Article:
Civic Health – 2015 NC Civic Index

This entry was contributed by on April 10th, 2015 at 12:33 pm and is filed under , , .
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How healthy is civic life in North Carolina? Unlike testing blood pressure, or logging exercise time as measures of physical health, making a measure of civic connectedness and activity is tricky.

I am glad that the NCSU Institute for Emerging Issues took on this effort by producing the NC Civic Health Index, 2015.

The report  identifies “broad lessons” based on comparing North Carolina’s civic health to national data. It highlights “trends and divides” for subgroups – especially youth and racial and ethnic minority groups — having lower measures than older, Caucasian NC residents, and concludes with a “Call to Action.”

Since the Index surveys the whole state, there are certain to be varying results from community to community. Just because some things may look better than the national average, we probably still have plenty of areas to improve (i.e., get out and exercise more!).

I’ll get straight to the results. Further down, I provide a little context about other states’ civic indexes and compare the 2010 and 2015 NC Civic Health Indexes.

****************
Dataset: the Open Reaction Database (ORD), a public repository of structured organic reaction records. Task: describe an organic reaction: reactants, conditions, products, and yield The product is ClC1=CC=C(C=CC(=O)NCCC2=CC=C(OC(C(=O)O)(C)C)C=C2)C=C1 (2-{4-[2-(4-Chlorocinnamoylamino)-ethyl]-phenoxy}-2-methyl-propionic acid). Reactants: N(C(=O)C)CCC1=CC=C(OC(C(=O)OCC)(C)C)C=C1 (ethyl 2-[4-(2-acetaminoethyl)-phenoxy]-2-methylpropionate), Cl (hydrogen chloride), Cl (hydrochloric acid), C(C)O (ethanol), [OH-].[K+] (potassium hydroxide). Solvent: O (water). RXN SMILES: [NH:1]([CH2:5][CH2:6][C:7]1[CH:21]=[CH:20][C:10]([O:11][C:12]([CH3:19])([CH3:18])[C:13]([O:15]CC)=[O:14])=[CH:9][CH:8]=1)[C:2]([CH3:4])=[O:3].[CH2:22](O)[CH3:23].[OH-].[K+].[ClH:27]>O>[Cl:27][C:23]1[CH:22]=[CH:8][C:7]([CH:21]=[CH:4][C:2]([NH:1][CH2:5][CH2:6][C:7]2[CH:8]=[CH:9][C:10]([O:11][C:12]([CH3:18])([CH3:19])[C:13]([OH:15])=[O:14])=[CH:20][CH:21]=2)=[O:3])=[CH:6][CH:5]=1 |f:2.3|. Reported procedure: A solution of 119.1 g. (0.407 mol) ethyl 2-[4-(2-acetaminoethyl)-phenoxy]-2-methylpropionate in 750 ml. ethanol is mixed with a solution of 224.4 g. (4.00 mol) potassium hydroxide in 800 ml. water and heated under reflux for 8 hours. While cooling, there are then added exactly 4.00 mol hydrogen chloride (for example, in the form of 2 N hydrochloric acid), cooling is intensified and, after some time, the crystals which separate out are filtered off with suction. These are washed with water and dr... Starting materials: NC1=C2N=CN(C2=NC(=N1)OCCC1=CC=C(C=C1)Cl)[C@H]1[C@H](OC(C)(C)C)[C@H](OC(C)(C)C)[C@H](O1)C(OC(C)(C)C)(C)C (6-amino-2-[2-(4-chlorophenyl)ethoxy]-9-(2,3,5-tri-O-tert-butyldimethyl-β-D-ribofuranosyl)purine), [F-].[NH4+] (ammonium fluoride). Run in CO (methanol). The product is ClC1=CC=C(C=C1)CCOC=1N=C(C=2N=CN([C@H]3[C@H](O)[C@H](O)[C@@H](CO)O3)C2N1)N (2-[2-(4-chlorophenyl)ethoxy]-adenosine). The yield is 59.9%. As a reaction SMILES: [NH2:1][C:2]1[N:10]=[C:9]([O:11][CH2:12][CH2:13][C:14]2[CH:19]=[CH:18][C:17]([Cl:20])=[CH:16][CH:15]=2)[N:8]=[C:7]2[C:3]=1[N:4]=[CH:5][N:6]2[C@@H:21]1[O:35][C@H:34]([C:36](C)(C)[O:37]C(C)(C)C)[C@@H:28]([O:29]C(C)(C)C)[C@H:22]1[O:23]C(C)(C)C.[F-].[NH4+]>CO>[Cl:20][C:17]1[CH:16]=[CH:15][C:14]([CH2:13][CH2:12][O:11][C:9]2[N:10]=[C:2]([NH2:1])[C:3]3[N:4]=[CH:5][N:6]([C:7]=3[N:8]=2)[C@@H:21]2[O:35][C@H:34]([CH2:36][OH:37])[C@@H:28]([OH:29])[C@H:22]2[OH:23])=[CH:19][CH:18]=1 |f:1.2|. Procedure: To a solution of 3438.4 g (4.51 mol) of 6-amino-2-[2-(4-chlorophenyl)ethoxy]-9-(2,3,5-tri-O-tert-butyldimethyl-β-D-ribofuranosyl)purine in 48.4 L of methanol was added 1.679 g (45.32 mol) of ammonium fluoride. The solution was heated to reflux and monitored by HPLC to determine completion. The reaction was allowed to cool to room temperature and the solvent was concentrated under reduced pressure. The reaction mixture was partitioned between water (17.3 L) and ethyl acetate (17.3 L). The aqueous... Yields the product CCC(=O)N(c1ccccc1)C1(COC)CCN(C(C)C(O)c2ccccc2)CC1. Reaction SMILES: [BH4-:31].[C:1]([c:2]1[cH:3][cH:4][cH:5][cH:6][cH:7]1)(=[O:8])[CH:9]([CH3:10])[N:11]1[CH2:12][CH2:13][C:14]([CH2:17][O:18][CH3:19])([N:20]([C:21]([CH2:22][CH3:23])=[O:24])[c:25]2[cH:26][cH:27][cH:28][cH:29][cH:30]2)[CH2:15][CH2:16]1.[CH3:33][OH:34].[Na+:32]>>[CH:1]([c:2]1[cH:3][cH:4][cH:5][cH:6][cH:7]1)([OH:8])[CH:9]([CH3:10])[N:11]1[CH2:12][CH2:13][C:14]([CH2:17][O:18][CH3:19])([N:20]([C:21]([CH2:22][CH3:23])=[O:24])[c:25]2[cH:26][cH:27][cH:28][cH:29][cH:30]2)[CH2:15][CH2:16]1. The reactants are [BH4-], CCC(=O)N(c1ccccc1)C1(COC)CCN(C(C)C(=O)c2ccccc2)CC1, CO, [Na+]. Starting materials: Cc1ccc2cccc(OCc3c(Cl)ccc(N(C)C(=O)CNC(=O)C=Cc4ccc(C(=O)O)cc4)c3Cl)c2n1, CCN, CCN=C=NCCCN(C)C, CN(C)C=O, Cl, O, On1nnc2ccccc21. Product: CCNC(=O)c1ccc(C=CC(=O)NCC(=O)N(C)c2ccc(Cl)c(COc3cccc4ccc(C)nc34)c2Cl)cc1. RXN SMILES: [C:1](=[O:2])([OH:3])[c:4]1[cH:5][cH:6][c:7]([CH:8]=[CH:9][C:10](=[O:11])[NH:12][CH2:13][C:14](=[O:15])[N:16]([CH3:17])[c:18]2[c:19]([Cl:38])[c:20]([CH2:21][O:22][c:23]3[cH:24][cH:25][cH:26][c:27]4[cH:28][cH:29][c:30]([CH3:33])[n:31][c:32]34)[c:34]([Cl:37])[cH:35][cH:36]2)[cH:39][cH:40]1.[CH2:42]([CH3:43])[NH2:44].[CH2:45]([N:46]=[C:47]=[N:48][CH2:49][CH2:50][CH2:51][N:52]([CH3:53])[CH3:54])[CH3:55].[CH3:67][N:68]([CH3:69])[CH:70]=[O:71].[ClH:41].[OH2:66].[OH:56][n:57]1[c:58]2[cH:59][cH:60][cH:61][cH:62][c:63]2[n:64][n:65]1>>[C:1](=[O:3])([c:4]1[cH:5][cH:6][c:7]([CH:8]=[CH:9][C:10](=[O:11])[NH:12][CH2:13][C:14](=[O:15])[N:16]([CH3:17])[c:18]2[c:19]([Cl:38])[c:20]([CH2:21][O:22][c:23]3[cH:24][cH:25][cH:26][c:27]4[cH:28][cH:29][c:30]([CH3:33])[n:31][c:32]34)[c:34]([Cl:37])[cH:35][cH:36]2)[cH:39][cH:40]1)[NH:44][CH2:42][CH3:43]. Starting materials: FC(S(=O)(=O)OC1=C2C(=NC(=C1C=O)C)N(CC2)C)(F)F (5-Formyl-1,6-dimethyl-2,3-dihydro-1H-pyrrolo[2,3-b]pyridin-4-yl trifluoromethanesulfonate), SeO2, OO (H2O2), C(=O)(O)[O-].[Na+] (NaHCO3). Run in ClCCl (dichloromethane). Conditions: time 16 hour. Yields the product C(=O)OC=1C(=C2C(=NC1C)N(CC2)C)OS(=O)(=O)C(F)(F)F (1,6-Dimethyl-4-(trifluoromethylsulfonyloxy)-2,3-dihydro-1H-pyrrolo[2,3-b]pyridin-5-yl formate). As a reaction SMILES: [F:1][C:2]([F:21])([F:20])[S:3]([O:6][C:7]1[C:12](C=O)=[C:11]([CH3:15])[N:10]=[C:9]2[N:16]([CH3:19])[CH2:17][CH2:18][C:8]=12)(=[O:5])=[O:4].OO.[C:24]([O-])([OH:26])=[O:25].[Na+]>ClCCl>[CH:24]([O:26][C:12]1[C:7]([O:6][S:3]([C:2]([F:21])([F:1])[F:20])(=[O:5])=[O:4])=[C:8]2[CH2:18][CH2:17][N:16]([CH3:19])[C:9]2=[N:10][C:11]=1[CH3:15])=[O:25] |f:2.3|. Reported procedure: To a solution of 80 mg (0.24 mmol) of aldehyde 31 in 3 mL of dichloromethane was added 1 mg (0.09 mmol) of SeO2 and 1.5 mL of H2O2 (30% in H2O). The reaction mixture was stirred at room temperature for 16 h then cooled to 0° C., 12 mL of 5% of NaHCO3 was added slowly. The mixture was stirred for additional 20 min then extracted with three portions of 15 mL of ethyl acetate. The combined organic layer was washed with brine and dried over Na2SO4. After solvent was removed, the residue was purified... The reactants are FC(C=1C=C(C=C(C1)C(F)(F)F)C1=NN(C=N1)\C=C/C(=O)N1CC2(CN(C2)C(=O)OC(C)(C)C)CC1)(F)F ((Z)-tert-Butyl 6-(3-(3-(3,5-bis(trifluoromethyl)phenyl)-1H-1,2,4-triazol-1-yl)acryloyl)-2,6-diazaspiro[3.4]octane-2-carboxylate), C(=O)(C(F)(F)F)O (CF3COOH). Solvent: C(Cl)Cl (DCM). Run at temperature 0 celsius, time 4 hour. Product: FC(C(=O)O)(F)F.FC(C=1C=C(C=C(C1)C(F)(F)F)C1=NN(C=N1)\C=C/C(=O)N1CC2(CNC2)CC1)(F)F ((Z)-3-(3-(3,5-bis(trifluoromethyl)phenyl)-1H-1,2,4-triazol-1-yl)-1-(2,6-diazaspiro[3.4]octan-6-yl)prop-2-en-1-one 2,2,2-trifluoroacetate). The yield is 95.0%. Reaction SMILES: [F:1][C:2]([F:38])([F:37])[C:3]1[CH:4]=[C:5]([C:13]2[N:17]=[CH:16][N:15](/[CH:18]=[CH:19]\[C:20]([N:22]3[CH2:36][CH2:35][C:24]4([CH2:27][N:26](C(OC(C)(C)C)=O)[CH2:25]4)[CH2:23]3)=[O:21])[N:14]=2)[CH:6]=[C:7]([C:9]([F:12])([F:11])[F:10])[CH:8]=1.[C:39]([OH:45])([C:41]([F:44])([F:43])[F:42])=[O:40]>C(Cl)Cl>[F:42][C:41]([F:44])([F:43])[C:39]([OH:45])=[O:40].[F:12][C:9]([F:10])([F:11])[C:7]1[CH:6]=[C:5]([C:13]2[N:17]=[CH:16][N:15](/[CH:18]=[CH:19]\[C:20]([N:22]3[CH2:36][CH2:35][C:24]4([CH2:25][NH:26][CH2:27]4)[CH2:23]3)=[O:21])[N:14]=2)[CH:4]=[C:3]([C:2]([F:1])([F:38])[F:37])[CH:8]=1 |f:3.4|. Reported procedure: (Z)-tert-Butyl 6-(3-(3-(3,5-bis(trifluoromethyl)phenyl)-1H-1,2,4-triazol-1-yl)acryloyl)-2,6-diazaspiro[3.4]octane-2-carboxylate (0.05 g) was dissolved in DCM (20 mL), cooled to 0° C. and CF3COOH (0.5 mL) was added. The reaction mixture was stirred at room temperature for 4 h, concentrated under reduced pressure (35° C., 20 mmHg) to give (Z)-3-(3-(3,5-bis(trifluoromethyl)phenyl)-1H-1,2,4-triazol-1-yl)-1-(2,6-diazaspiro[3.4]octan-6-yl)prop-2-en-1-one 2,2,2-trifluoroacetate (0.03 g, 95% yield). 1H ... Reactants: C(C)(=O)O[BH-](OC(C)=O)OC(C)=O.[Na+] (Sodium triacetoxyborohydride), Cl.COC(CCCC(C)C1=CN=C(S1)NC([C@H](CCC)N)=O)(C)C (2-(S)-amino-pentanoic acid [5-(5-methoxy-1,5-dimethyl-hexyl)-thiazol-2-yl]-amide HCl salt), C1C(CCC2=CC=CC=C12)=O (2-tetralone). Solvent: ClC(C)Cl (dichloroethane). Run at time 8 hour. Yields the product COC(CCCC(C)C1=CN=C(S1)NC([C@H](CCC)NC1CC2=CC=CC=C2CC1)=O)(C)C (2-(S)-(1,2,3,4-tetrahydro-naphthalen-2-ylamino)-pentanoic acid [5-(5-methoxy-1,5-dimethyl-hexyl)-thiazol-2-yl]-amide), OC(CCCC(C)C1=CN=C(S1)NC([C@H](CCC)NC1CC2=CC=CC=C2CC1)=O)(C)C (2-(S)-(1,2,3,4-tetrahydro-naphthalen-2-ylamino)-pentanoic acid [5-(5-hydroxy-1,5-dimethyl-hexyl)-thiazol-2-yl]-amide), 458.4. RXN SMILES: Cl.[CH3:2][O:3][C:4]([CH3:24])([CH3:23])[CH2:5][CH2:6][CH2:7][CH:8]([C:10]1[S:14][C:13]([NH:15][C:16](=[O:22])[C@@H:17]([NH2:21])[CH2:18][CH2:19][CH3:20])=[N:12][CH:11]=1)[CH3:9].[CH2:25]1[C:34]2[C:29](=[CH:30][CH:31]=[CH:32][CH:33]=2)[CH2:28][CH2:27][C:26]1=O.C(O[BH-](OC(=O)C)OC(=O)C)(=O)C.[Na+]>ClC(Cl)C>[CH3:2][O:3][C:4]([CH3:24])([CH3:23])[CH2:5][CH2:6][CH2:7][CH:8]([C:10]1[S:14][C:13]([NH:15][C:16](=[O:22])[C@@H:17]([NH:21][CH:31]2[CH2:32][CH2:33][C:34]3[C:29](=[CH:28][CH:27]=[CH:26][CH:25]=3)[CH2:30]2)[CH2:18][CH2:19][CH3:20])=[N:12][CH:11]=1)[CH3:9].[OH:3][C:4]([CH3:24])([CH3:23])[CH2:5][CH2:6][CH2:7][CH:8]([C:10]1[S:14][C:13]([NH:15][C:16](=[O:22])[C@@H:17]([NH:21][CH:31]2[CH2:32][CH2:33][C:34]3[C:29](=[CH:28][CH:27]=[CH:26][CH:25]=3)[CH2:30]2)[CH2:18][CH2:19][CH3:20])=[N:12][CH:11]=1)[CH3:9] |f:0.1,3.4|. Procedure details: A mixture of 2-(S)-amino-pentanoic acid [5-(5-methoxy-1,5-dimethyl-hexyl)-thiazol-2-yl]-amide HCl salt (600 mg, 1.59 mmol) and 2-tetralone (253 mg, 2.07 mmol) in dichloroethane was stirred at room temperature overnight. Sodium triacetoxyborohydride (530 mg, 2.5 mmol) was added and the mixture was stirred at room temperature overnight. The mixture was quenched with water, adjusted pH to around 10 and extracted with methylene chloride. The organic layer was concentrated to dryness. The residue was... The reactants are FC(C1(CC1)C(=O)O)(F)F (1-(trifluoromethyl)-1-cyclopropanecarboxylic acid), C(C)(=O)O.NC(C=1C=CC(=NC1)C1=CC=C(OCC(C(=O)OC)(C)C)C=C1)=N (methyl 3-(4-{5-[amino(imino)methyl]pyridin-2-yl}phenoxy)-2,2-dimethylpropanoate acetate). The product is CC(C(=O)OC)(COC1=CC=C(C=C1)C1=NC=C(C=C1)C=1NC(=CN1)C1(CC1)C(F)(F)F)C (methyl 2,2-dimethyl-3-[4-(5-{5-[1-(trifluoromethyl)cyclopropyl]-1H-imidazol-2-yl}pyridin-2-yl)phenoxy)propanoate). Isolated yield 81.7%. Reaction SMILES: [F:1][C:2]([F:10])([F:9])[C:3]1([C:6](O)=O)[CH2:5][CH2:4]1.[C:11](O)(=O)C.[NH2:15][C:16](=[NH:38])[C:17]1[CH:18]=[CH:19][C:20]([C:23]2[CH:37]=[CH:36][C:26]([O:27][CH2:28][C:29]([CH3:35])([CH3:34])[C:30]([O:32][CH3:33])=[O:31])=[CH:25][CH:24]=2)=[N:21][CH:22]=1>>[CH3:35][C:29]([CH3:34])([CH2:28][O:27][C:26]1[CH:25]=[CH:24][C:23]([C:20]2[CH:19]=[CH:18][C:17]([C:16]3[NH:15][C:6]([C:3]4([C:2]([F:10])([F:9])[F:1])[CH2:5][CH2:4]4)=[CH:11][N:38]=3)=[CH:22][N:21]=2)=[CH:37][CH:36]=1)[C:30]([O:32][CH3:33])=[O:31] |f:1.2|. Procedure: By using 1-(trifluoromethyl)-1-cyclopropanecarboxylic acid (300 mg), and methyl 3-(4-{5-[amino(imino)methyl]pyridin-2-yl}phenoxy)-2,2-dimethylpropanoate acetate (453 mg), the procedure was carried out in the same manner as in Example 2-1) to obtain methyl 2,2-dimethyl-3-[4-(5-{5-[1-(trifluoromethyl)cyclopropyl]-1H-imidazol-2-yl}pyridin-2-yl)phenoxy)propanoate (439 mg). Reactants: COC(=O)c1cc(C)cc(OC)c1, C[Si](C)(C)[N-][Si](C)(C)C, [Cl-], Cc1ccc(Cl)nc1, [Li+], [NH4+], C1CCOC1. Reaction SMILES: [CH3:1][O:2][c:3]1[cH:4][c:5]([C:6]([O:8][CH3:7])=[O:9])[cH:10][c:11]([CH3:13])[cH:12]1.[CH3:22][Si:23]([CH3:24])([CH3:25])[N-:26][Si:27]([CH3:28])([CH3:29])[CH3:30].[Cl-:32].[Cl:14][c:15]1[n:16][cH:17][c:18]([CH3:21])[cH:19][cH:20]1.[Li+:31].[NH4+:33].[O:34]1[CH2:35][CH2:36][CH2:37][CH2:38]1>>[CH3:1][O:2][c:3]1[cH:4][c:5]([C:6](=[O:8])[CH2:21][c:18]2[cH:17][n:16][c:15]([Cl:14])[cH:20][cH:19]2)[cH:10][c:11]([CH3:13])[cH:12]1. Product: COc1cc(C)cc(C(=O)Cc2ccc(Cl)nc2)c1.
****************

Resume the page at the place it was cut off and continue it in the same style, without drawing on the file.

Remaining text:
The four kinds of measures in the civic index are:

  • interaction with neighbors
  • volunteering and donating
  • confidence in institutions and
  • group participation.

Here is the report’s “civic health at-a-glance” so you can decide what stands out.




I’m glad to see that NC is above average on participation in at least one organization, and is higher on participation through a school, community or neighborhood group. The biggest positive gap is participation in a religious institution. On the other hand, NC is slightly lower in participation in service or civic associations and has a noticeable gap on sports or recreation organized play.

One thought for these differences is the long-standing importance in Christian Protestant church participation is being supplemented by growth of Roman Catholic followers (through in-migration of people from other parts of the U.S. and the increasing Hispanic population). The difference on sports and recreation is a mystery to me; maybe it is because I’m happily still playing Ultimate Frisbee, despite my advanced years!